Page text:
A state lawmaker unveiled a bill Wednesday that he says would target “legal bribery” in the effort to recall Gov. Scott Walker. Rep. Evan Wynn, R-Whitewater, has introduced a bill he said would eliminate a loophole in state law that allows recall petitioners to pay others in exchange for petition signatures.
The state’s bribery statutes outlaw paying someone to vote or to sign nomination papers, but there’s no state law on the books against paying someone to sign—or not to sign—a recall petition, Wynn said.
Wynn, who represents the 43rd Assembly District, said he learned of the issue recently after a constituent told him that someone collecting recall signatures door-to-door had paid the constituent’s friend $10 to sign a petition. Wynn has reached out to the state Government Accountability Board over the issue. He called the legal loophole “mind-boggling” and said it allows “legal bribery.”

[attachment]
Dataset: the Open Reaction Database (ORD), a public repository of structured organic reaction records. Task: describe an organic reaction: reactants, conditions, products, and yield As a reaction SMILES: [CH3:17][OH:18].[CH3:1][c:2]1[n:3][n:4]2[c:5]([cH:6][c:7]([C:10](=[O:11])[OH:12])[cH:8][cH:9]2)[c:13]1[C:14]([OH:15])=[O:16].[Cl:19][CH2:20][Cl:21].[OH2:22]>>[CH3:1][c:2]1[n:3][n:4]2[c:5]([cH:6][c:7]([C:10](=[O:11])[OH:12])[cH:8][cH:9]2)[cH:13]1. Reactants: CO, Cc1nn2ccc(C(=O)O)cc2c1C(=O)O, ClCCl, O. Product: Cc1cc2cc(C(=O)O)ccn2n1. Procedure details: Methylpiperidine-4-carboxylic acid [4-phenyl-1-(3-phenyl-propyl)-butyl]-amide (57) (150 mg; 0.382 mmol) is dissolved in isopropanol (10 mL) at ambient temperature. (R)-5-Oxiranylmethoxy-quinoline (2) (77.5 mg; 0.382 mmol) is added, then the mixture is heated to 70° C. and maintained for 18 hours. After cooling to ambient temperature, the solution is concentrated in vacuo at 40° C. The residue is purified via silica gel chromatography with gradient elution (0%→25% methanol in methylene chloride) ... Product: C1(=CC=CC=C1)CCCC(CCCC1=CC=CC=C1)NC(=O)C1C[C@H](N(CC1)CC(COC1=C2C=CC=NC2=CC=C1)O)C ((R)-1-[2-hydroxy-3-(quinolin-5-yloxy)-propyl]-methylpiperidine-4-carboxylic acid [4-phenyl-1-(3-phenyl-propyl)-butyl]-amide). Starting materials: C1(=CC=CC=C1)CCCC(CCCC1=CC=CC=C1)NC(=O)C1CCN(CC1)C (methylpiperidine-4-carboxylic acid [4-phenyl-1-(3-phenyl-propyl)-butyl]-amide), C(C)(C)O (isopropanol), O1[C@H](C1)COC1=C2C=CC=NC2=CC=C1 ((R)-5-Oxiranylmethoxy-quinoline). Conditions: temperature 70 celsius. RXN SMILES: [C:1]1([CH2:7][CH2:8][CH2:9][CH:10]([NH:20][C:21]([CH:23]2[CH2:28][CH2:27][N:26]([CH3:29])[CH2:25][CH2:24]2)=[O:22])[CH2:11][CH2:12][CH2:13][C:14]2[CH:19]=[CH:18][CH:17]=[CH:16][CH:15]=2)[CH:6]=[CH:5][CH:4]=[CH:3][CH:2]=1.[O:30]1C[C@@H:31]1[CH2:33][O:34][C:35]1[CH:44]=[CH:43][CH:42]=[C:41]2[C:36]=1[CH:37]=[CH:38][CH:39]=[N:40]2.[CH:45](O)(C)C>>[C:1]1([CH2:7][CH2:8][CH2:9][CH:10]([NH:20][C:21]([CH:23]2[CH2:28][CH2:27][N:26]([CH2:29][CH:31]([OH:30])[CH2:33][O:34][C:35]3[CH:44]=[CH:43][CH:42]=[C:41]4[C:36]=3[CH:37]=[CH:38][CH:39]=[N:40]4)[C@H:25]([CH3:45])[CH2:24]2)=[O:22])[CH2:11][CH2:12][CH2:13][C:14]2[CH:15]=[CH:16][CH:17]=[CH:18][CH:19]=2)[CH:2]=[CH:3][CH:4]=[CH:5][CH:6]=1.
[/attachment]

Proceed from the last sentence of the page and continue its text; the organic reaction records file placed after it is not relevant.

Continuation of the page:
In a Dec. 22 letter to Wynn’s legislative office, Government Accountability Board Director Kevin Kennedy confirmed there’s nothing in state statutes that prohibits people from paying cash for recall petition signatures. In the letter, Kennedy wrote that the GAB has no power to create rules governing recall petitions, and any changes in law would have to come out of the Legislature.
Kennedy wrote that the GAB would like some legislative reform to guard against people paying for others to sign or not to sign recall petitions, noting that such acts “would undermine public confidence in the electoral system.”
Full Article: Bill would outlaw paying for recall signatures — GazetteXtra.